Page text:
“These channels are as small as a few nanometers,” Grattoni said. “This allows us to control the release of immunotherapy molecules so a steady amount of these molecules can pass through the channels over time, giving us a sustained release of the active drug at a constant rate.”

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When the group tested the device on a mouse model of triple-negative breast cancer, they found that it worked as well as traditional immunotherapy delivery approaches, but, remarkably, the researchers found no evidence of side effects.

“By delivering the immunotherapy directly inside the tumor, we had the same level of efficacy as systemic [bloodstream] delivery,” he said.

“And by delivering the immunotherapy intratumorally, we observed that the liver was as clean and healthy as you see in untreated animals. With the systemic delivery, there is often evidence of toxicity in the liver.

“This is important,” he said, “because many patients have to suspend immunotherapy treatments because of the side effects are so debilitating. This approach may help confine the immunotherapy to the tumor so that patients do not experience those problems.”

The device itself resembles a thin tube. It contains a reservoir for medicines and nanochannels that move the medicine into the body. The nanochannels are fabricated from silicon by conventional semiconductor manufacturing methods. Because of the small diameter of the nanochannels, interactions between the channel walls and the therapeutics slow the diffusion of the medicine into the body.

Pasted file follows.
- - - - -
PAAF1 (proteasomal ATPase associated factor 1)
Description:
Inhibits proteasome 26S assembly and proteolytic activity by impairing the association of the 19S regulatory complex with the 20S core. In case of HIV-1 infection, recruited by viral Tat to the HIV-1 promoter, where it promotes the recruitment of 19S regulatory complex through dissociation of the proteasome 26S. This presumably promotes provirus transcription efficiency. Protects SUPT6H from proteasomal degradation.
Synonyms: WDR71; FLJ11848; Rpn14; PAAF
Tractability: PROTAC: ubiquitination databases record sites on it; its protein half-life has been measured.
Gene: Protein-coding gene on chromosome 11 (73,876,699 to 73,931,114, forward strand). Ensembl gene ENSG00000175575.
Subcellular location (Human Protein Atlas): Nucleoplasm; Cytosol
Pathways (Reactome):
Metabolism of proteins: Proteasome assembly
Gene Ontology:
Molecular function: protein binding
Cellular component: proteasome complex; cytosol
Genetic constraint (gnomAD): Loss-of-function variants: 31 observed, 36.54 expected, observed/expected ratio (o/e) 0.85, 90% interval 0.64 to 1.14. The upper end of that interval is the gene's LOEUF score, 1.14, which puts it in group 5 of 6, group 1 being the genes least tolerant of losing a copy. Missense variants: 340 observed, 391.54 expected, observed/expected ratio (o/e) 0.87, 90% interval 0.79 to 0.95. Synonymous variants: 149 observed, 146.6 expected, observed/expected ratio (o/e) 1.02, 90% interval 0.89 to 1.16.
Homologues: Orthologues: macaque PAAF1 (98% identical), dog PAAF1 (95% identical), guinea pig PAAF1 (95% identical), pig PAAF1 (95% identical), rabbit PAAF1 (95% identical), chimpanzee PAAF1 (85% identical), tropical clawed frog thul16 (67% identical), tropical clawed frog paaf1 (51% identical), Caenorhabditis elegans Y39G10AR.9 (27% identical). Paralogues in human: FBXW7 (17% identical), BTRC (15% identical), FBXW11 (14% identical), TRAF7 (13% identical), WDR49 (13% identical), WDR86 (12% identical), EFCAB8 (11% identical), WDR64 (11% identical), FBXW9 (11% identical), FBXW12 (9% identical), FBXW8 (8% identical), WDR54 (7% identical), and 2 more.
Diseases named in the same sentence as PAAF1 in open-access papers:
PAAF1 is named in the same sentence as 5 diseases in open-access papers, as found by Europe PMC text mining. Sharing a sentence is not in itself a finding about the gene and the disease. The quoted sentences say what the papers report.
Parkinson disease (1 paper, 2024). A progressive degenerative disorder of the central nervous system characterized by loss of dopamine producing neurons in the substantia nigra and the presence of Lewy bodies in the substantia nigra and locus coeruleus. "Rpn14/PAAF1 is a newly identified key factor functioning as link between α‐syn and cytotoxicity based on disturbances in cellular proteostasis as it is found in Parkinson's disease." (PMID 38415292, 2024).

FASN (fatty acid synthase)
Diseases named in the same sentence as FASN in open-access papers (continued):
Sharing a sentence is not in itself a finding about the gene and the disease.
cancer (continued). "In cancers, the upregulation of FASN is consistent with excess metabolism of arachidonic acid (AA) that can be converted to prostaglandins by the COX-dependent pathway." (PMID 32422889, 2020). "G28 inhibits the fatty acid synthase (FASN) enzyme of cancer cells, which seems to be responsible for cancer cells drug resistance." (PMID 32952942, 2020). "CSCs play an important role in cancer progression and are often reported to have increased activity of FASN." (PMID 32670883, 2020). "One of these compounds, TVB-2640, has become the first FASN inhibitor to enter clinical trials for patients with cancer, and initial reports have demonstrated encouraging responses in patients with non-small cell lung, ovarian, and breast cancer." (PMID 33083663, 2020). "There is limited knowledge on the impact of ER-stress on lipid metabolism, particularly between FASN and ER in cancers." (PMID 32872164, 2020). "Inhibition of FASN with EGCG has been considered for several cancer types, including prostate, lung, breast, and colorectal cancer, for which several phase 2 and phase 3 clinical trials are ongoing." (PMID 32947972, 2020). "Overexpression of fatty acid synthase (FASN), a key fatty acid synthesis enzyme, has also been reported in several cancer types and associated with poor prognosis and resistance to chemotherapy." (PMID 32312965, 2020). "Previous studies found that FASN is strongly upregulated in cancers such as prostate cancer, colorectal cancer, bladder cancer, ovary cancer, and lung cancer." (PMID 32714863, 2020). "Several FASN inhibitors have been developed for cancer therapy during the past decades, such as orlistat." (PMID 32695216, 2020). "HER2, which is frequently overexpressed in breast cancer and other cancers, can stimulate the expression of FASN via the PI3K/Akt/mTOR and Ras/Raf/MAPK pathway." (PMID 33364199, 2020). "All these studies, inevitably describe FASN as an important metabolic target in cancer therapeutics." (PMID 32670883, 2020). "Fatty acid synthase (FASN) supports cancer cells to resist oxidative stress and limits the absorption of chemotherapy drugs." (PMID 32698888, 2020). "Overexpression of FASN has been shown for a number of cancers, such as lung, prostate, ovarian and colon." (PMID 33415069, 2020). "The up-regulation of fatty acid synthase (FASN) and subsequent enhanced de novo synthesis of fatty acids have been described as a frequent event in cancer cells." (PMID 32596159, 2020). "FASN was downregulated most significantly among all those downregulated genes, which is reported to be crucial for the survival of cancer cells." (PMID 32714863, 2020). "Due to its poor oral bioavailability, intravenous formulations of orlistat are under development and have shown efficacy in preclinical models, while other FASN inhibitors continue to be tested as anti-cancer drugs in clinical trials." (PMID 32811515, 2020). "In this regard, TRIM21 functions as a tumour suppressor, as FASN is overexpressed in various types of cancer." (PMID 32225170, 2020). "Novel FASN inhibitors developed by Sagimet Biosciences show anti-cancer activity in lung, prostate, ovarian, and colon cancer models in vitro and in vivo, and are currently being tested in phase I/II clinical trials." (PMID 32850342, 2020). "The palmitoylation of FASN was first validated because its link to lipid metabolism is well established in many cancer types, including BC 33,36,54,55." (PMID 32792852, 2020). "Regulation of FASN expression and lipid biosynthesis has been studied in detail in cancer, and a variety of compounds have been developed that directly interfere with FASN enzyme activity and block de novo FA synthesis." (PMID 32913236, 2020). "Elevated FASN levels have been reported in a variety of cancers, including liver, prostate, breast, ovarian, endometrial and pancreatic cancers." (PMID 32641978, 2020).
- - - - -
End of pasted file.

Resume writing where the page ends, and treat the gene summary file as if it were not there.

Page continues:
Jeffrey Karp, professor of medicine at Brigham and Women’s Hospital who specializes in nanomedicine but was not involved with this study, said Grattoni’s findings were “very impressive.”

He noted that physicians have used rice-sized pellets of radioactive materials to deliver radiation to the prostate and cervical cancer for decades.

“Grattoni and colleagues just invented the next generation of these devices that can controllably release immunotherapy over the course of weeks or months,” Karp said. “This strategy makes a lot of sense for certain types of tumors.”

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While Grattoni’s study only looked at triple-negative breast cancer, he believes this device will also be of benefit to other hard-to-treat solid tumors—sarcomas, carcinomas, and lymphomas. He said he and his colleagues will be working over the next few years to refine the device and move it from the bench to the bedside.

“This study shows us this approach is very promising,” Grattoni said. “Hopefully, in the future, we will be able to rely on local treatment of cancer rather than invading the body with a lot of substances that can lead to a lot of side effects.”

Kayt Sukel is an independent writer who focuses on technology.